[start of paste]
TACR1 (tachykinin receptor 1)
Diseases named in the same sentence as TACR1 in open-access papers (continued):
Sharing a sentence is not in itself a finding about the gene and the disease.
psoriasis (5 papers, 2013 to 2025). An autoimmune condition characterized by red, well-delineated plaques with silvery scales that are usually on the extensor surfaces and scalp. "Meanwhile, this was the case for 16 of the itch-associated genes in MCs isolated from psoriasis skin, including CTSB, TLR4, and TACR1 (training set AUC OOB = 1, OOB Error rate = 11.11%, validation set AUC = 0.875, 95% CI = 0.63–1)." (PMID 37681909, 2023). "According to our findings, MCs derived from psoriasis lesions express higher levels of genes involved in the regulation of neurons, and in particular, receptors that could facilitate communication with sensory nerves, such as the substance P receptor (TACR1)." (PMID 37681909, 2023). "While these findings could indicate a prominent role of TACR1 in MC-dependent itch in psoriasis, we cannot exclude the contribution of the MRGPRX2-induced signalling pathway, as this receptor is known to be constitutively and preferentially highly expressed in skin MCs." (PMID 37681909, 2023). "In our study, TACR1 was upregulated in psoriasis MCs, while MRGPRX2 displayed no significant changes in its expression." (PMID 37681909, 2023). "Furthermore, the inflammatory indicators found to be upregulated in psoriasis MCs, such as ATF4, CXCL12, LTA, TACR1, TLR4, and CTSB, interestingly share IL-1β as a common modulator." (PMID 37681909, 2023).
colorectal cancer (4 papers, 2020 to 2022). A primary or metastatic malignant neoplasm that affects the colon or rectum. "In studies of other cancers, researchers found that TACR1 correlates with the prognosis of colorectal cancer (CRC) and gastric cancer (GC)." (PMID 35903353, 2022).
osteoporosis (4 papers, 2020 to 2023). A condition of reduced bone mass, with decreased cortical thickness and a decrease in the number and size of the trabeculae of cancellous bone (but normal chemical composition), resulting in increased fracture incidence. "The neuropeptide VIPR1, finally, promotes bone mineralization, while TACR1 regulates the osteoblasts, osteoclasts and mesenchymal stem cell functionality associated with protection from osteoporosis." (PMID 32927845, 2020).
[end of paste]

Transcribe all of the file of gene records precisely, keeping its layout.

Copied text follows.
TACR1 (tachykinin receptor 1)
Diseases named in the same sentence as TACR1 in open-access papers (continued):
Sharing a sentence is not in itself a finding about the gene and the disease.
psoriasis (5 papers, 2013 to 2025). An autoimmune condition characterized by red, well-delineated plaques with silvery scales that are usually on the extensor surfaces and scalp. "Meanwhile, this was the case for 16 of the itch-associated genes in MCs isolated from psoriasis skin, including CTSB, TLR4, and TACR1 (training set AUC OOB = 1, OOB Error rate = 11.11%, validation set AUC = 0.875, 95% CI = 0.63–1)." (PMID 37681909, 2023). "According to our findings, MCs derived from psoriasis lesions express higher levels of genes involved in the regulation of neurons, and in particular, receptors that could facilitate communication with sensory nerves, such as the substance P receptor (TACR1)." (PMID 37681909, 2023). "While these findings could indicate a prominent role of TACR1 in MC-dependent itch in psoriasis, we cannot exclude the contribution of the MRGPRX2-induced signalling pathway, as this receptor is known to be constitutively and preferentially highly expressed in skin MCs." (PMID 37681909, 2023). "In our study, TACR1 was upregulated in psoriasis MCs, while MRGPRX2 displayed no significant changes in its expression." (PMID 37681909, 2023). "Furthermore, the inflammatory indicators found to be upregulated in psoriasis MCs, such as ATF4, CXCL12, LTA, TACR1, TLR4, and CTSB, interestingly share IL-1β as a common modulator." (PMID 37681909, 2023).
colorectal cancer (4 papers, 2020 to 2022). A primary or metastatic malignant neoplasm that affects the colon or rectum. "In studies of other cancers, researchers found that TACR1 correlates with the prognosis of colorectal cancer (CRC) and gastric cancer (GC)." (PMID 35903353, 2022).
osteoporosis (4 papers, 2020 to 2023). A condition of reduced bone mass, with decreased cortical thickness and a decrease in the number and size of the trabeculae of cancellous bone (but normal chemical composition), resulting in increased fracture incidence. "The neuropeptide VIPR1, finally, promotes bone mineralization, while TACR1 regulates the osteoblasts, osteoclasts and mesenchymal stem cell functionality associated with protection from osteoporosis." (PMID 32927845, 2020).